Small-government conservatives’ most powerful economic argument—which progressives have failed to counter effectively in the minds of Americans—is that making government smaller results in faster economic growth. So, by this theory, small government makes all boats rise—rich and poor alike. It follows that progressives who argue for higher taxes and government spending are either foolish or churlish or both: they’re actually hurting poor people by denying them the benefits of economic growth.
This argument is powerful because part of it is undeniably true, at least in the long term. Over the last century, half century, quarter century, economic growth has yielded just plain outright spectacular gains in prosperity and well-being throughout the economic spectrum, and throughout the world. (Yes—by some quite reasonable measures—even in the U.S., even for the poor and middle class.) Progressives who deny this have their heads just as deeply in the sand as conservatives who use it to say, essentially, “why worry? be happy.”
The actual flaw lies in the other part of the argument: that small government contributes to this growth and prosperity. It may be true, to some extent, in developing countries. (One possible explanation: because the governments in developing countries are more corrupt, more government just makes things worse.) But in developed countries like the U.S., the empirical data is quite clear: there’s little or no correlation between government size and growth. That conservative belief is rooted on faith and ideology, not facts.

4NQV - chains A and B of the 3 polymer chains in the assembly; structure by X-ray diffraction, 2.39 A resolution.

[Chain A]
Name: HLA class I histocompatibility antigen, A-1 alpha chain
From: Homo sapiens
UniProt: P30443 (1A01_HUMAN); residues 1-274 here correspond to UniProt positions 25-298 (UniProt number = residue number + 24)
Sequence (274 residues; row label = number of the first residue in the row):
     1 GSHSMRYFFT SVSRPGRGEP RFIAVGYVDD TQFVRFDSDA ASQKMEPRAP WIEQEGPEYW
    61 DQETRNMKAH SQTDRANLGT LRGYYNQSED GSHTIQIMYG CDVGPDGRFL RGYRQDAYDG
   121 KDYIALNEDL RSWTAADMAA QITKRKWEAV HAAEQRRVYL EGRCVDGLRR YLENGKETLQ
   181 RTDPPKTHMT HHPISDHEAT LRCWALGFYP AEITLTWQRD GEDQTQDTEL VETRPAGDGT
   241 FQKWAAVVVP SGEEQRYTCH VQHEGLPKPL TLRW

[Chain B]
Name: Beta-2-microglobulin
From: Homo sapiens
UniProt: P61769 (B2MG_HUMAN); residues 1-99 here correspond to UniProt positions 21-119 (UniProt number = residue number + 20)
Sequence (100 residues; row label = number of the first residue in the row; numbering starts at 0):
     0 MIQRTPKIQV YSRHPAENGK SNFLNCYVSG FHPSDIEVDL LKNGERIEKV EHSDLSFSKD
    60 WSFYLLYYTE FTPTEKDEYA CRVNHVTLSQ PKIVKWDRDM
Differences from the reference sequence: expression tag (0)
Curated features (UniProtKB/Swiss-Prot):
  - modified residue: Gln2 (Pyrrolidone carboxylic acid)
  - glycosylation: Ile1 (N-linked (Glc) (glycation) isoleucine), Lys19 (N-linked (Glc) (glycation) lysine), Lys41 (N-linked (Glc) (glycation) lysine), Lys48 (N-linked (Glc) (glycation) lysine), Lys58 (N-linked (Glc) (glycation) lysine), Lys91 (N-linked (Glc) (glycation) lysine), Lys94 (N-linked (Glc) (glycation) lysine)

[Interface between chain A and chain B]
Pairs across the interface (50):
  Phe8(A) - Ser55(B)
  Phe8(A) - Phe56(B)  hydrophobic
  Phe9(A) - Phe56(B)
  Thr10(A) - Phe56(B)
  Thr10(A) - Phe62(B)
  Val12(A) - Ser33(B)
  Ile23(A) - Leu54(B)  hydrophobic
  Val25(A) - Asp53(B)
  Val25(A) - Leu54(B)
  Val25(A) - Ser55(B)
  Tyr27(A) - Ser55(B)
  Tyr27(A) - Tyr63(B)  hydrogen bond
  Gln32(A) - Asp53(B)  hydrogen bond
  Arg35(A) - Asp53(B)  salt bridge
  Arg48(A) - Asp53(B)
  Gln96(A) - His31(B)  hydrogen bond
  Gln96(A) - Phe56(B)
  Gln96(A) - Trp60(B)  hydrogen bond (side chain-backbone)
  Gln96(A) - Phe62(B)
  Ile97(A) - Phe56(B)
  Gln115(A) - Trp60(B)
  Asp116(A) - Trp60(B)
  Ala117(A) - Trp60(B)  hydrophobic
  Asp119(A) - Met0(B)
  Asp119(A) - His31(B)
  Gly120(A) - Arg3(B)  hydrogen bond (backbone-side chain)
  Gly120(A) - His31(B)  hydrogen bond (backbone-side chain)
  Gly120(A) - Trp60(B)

Progressives often counter the conservative argument with their own spectrum of beliefs. Two failings:
1. They often attack the growth belief—denying those very real facts—instead of rebutting the small-government belief.
2. Many of those progressive beliefs are themselves faith-based (everyone’s opinions are equally valid, right?), or are founded on pretty shaky evidence (there’s a lot of about economies that we just don’t know).
So their arguments have not been as effective as they could be. This is unfortunate, because there’s a much stronger reality/fact-based argument lying on the ground, waiting for progressives to pick it up.
Economists have been studying national growth and prosperity—and what causes/correlates with growth—for decades. In particular, they’ve done dozens of cross-country studies, using an endless variety of statistical techniques and economic models to analyze an endless variety of possible growth factors. They’ve come to consensus on a number of things. See, for instance Greg Mankiw’s list, reproduced in an earlier post.
What’s missing from that consensus list? Any correlation between government size and growth. (Again, at least in developed countries, within those countries’ range of taxation—23-49% of GDP.)
As I said, there have been dozens of studies. Some show a positive correlation between government size and growth, some show negative. In almost every case, the correlations are small to tiny. Only a handful of outliers showed any kind of statistically significant correlation.